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Garlic Mustard

Alliaria petiolata

Common Name: Garlic mustard
Scientific Name: Alliaria petiolata
Family: Brassicaceae
Growth Form: Herb
Native Range: Europe
Invasive Range: Woodland habitats in North America
Introduction: Garlic mustard was introduced by Europeans for food, and first recorded in Long Island, New York in 1868. 
Description: ·Leaves: Simple, either triangular or heart shaped, rough teeth, deep veins.  Can grow up to 8 inches across. Garlicky smell noticeable when leaf is crushed.  Small, triangular leaves in rosette of 3-4 leaves on first year plants.  Leaves alternate on stem of mature plant.

·Stem: Single weak stem for each plant.  Can reach up to 80 cm (3 ft.) in height.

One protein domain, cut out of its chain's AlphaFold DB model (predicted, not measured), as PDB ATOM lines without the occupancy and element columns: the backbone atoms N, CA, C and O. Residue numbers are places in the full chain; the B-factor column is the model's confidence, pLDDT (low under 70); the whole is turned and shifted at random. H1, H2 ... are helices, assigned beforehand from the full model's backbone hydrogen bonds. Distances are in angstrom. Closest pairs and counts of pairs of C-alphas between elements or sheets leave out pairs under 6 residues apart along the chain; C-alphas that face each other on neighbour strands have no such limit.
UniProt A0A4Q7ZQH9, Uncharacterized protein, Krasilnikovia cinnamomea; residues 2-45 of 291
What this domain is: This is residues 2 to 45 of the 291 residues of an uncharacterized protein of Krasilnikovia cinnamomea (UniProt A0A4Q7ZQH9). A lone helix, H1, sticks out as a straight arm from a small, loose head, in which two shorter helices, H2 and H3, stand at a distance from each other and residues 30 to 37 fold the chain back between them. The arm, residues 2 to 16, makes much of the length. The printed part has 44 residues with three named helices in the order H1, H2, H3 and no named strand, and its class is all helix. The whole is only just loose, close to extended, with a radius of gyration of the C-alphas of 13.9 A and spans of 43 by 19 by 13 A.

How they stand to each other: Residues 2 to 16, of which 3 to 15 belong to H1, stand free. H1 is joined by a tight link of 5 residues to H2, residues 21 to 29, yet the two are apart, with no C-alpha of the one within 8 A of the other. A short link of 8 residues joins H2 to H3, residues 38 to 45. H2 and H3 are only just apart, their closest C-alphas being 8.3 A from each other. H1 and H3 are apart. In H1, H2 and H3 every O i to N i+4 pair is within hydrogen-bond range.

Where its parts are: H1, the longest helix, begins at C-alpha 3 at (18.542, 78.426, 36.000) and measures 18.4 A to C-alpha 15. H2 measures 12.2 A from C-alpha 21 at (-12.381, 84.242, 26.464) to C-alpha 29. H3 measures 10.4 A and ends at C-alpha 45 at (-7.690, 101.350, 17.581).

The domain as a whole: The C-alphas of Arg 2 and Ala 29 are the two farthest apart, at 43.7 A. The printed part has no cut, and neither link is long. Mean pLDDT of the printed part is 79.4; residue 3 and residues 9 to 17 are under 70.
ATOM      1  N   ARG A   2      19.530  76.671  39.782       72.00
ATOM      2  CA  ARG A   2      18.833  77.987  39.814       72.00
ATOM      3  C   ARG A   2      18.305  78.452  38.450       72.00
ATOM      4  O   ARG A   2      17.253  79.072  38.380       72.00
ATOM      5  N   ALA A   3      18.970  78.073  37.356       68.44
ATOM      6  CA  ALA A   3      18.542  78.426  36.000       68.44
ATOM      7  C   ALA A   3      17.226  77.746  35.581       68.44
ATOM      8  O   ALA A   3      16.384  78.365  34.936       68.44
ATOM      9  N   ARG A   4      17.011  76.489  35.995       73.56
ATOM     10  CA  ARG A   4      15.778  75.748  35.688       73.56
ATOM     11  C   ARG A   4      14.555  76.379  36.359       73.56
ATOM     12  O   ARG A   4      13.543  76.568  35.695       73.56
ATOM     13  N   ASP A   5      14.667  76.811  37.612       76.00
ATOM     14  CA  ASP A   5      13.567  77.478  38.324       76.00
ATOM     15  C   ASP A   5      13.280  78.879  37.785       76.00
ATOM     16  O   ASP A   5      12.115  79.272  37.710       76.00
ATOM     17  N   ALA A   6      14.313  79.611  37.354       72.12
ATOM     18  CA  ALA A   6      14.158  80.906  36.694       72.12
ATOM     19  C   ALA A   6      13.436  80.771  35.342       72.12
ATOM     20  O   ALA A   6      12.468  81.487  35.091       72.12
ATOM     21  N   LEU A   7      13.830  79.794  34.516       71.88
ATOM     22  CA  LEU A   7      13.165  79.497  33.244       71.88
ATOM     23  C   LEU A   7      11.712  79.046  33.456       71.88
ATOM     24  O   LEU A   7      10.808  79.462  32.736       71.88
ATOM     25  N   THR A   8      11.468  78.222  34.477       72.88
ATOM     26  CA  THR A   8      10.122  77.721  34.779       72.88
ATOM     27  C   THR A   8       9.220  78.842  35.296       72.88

·Flowers: Small and white.  Four petals form a cross. 

·Fruit: Long, brown seedpods

Threats: Garlic mustard releases compounds from its roots which prevent the growth of grass, herbs and seedlings.  It can advance across the forest floor at a rate of 20 ft. per year.  There is generally very low species diversity on the forest floor in areas that have been colonized by garlic mustard.
Fun Facts: Garlic mustard was originally used as a vegetable because of its high concentrations of vitamin A and C.  It lends a garlicky flavor to food.  Its juice has antiseptic properties.
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Garlic mustard ground cover
Garlic mustard ground cover
Garlic mustard leaf
Garlic mustard ground cover
Garlic mustard leaf